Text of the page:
• Bryan Thomas Schmidt

Best Editor, Long Form (712 nominating ballots)

  • Vox Day
  • Sheila Gilbert
  • Jim Minz
  • Anne Sowards
  • Toni Weisskopf

Best Professional Artist (753 nominating ballots)

  • Julie Dillon
  • Jon Eno
  • Nick Greenwood
  • Alan Pollack
  • Carter Reid

Best Semiprozine (660 nominating ballots)

  • Abyss & Apex, Wendy Delmater editor and publisher
  • Andromeda Spaceways In-Flight Magazine, Andromeda Spaceways Publishing Association Incorporated, 2014 editors David Kernot and Sue Bursztynski
  • Beneath Ceaseless Skies, edited by Scott H. Andrews
  • Lightspeed Magazine, edited by John Joseph Adams, Stefan Rudnicki, Rich Horton, Wendy N. Wagner, and Christie Yant
  • Strange Horizons, Niall Harrison, editor-in-chief

Best Fanzine (576 nominating ballots)

  • Black Gate, edited by John O’Neill
  • Elitist Book Reviews, edited by Steven Diamond
  • Journey Planet, edited by James Bacon, Christopher J Garcia, Lynda E. Rucker, Pete Young, Colin Harris, and Helen J.Montgomery
  • The Revenge of Hump Day, edited by Tim Bolgeo
  • Tangent SF Online, edited by Dave Truesdale

Best Fancast (668 nominating ballots)

  • Adventures in SF Publishing, Brent Bower (Executive Producer), Kristi Charish, Timothy C. Ward & Moses Siregar III (Co-Hosts, Interviewers and Producers)
  • Dungeon Crawlers Radio, Daniel Swenson (Producer/Host), Travis Alexander & Scott Tomlin (Hosts), Dale Newton (Host/Tech), Damien Swenson (Audio/Video Tech)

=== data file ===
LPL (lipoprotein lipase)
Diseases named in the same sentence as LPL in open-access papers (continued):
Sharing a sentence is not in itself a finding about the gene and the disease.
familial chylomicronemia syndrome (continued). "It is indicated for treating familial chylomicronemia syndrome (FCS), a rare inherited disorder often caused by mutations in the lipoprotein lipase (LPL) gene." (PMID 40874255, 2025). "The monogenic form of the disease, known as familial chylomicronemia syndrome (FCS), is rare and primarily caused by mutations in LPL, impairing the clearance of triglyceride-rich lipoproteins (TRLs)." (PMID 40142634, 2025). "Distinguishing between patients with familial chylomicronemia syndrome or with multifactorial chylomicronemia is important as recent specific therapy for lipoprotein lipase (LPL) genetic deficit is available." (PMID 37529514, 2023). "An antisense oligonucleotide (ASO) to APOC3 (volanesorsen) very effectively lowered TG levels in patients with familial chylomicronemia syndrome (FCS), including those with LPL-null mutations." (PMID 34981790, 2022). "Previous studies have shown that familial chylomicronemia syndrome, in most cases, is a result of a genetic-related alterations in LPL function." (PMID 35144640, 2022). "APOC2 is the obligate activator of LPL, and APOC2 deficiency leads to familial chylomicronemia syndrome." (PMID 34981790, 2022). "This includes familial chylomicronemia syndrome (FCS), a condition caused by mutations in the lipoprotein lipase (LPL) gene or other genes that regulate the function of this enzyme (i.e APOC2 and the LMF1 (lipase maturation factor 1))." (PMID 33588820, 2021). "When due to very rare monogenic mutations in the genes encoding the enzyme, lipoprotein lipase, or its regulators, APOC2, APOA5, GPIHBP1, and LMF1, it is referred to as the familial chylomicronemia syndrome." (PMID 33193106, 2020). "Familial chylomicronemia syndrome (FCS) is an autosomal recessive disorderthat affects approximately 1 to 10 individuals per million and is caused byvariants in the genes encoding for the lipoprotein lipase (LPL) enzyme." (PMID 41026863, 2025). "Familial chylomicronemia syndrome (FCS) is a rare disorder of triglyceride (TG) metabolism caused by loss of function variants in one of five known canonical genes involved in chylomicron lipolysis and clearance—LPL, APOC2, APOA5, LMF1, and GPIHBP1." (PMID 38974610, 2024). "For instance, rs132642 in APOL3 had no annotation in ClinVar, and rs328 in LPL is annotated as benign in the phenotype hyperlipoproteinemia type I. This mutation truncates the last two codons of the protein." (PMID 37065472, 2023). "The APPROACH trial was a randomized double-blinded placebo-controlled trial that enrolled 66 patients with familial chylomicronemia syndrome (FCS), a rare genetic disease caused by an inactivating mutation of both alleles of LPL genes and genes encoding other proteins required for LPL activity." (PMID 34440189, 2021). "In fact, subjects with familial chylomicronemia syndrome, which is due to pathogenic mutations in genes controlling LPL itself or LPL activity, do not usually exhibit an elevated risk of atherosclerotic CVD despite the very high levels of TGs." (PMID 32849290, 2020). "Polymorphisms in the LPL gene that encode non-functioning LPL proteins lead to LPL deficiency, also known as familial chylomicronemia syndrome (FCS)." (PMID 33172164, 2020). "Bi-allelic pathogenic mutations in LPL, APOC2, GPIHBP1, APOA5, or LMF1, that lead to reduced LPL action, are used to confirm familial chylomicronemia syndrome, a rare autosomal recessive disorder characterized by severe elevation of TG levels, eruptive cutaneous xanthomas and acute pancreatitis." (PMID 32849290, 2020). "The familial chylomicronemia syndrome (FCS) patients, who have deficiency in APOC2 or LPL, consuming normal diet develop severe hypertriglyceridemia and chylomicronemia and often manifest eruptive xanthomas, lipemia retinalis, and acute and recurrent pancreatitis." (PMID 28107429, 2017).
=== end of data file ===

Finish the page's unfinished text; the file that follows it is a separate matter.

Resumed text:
• Galactic Suburbia Podcast, Alisa Krasnostein, Alexandra Pierce, Tansy Rayner Roberts (Presenters) and Andrew Finch (Producer)
  • The Sci Phi Show, Jason Rennie
  • Tea and Jeopardy, Emma Newman and Peter Newman

Best Fan Writer (777 nominating ballots)

  • Dave Freer
  • Amanda S. Green
  • Jeffro Johnson
  • Laura J. Mixon
  • Cedar Sanderson

Best Fan Artist (296 nominating ballots)

  • Ninni Aalto
  • Brad W. Foster
  • Elizabeth Leggett
  • Spring Schoenhuth
  • Steve Stiles

The John W. Campbell Award for Best New Writer (851 nominating ballots)
Award for the best new professional science fiction or fantasy writer of 2013 or 2014, sponsored by Dell Magazines. (Not a Hugo Award, but administered along with the Hugo Awards.)

  • Wesley Chu*
  • Jason Cordova
  • Kary English*
  • Rolf Nelson
  • Eric S. Raymond

*Finalists in their 2nd year of eligibility.

 

Later today, WSFS will announce, both online at Ustream and thru multiple conventions around the world, what will undoubtedly be the most contentious final ballot in the history of the awards.